A UN nuclear watchdog team visited the Zaporizhzhia nuclear plant at the start of September. The reason behind the mission was that due to the ongoing military activity around the facility the risk of a nuclear catastrophe has dramatically increased. IAEA Director General Rafael Grossi had been requesting access to the Zaporizhzhia plant for months, but the Russian forces that have controlled the power plant since the start of the six-month conflict had not been cooperative.
Plans of creating a security protection zone around Europe’s largest nuclear power plant in the south of Ukraine were unveiled by the UN nuclear watchdog on Monday. Rafael Mariano Grossi, the head of the International Atomic Energy Agency (IAEA), stated that the goal is to ‘keep things simple’. ‘Really, what we need here is for Russia and Ukraine to stop shelling or assaulting the plant.’
‘A pledge that no military attack would involve or will imply aiming at the plant or at a radius affecting its normal operation’ would be the creation of a security zone, Grossi said. he added: ‘We have our monitors, inspectors there that can inform whether this is being observed or not.’ The IAEA will make sure the security perimeter is obeyed. Russia and Ukraine are reportedly discussing the proposal, and according to Grossi, he has ‘seen signals that they are interested in this arrangement.’
President of Ukraine Volodymyr Zelensky has chastised Grossi for not advocating for the plant’s complete demilitarisation more vehemently on numerous occasions.
‘I’m working within my authority. I cannot enter into areas that have to do with greater demilitarisation or transfer of troops,’ Grossi said during a press conference on Monday.
The Zaporizhzhia nuclear power station is still run by Ukrainian employees despite having been captured by Russian forces back in March, soon after the war had started. Although a backup power line that had been harmed by shelling has been repaired, the plant’s last operating reactor was shut down on Sunday. One ‘cannot continue without any external source of power… without harming a lot of parts, most notably the turbine blades,’ Grossi declared. ‘They also need power to run their cooling systems,’ he continued, citing agency information according to which Ukraine is making an effort to ‘keep the plant running’ by resuming external power supply. A missile strike on a reactor or the locations where spent nuclear material is housed ‘may have very devastating repercussions,’ the IAEA chief warned.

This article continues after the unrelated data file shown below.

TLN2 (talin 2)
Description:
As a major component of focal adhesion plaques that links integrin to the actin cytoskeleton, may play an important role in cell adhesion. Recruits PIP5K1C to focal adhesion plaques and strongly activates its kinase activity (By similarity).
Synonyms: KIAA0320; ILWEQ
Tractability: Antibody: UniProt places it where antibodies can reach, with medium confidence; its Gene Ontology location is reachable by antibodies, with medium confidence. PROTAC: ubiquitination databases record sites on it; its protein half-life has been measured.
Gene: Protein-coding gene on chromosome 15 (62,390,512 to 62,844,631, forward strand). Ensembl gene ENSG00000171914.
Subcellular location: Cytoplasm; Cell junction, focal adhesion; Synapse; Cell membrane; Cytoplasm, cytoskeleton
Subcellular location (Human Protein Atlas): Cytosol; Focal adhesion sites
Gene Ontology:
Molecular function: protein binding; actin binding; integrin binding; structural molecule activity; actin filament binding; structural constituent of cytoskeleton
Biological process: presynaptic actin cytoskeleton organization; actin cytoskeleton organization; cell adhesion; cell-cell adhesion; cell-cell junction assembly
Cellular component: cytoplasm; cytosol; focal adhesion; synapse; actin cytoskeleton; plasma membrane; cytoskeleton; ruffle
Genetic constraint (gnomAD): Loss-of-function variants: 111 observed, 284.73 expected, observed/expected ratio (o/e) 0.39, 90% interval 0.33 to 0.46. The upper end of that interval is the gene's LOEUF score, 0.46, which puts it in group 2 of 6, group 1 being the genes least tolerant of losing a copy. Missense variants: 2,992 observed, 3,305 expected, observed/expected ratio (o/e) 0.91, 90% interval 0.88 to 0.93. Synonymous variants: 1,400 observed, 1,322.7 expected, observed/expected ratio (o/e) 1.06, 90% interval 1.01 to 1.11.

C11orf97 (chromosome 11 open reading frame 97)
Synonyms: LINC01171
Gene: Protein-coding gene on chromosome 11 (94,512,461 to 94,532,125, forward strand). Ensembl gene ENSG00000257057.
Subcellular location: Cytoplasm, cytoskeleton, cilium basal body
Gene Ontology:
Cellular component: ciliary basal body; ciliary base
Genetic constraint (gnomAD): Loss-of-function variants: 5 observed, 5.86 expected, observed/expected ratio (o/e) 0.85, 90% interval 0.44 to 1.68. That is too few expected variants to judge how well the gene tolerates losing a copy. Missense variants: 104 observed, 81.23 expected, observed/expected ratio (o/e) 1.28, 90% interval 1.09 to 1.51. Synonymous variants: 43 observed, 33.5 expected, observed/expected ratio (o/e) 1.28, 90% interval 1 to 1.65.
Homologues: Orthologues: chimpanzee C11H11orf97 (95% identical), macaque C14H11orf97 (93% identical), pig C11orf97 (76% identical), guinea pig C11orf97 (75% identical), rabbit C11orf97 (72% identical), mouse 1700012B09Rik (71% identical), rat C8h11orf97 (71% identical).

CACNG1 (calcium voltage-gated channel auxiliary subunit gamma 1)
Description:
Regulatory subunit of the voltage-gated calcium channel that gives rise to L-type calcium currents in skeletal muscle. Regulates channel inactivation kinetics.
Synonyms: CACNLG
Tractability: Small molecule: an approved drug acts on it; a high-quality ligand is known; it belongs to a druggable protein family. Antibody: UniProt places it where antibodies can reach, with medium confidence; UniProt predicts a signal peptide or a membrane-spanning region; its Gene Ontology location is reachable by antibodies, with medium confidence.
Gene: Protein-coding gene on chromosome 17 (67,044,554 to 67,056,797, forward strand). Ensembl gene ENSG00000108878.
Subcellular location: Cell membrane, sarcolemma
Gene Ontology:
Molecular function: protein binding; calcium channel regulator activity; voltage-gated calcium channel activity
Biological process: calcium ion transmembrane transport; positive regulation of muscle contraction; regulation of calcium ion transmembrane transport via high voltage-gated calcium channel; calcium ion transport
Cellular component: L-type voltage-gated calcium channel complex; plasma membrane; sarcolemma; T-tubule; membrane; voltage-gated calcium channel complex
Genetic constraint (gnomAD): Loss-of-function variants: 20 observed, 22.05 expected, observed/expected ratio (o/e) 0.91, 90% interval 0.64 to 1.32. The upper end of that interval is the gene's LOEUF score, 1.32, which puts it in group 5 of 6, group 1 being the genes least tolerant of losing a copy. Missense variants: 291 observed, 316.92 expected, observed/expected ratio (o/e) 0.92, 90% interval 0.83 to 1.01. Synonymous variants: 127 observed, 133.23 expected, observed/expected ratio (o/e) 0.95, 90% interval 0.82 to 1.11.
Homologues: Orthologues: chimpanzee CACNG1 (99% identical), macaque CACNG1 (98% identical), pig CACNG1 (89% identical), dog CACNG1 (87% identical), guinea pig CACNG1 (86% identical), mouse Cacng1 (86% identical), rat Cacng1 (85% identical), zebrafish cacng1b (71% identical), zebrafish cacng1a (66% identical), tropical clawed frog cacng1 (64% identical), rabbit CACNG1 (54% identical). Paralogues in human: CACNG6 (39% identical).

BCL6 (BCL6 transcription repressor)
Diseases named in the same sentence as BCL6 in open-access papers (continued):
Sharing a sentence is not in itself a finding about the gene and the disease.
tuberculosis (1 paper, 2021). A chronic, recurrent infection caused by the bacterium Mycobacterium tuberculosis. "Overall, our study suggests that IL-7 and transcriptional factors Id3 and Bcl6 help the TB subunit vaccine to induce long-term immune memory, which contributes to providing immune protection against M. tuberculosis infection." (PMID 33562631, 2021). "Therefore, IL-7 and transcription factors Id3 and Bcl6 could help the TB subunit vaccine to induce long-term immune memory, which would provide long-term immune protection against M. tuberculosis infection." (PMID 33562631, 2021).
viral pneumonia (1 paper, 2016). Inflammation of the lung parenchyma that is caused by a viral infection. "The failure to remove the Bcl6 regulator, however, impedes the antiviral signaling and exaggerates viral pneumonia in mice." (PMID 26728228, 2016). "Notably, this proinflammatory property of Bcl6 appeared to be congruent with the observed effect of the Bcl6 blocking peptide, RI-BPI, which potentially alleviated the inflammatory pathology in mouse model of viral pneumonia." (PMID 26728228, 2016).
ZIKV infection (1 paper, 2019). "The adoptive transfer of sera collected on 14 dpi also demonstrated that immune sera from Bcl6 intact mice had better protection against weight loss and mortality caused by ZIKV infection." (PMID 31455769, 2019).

Other Countries Are Also Threatened
In an article published earlier this month, Hungarian Conservative has already looked at the extent of the threat the shelling of the plant poses. The gist of the matter is that if a nuclear catastrophe occurred at Zaporizhzhia, many European countries would be exposed to grave danger. For instance, the city is a mere 1,500 kilometres from Hungary, meaning that the aftermath of a disaster would be devastating here as well. It follows that every country that borders Ukraine should exercise caution and closely monitor developments in light of the Chernobyl disaster of 1986. On that occasion, radioactive clouds reached Hungary as well, but thanks to the weather conditions at the time, the country was exposed to relatively little radiation. (In true fashion, the Communist leadership only warned the population days after the catastrophe, seeing fit to hold the 1 May outdoor parades regardless. Only later did the authorities advise people to limit outdoor activities, keep their windows closed and stay away from recently picked fruit and vegetables.) Considering the size of the Zaporizhzhia facility, Hungarians would be far more negatively impacted in the event of a catastrophe.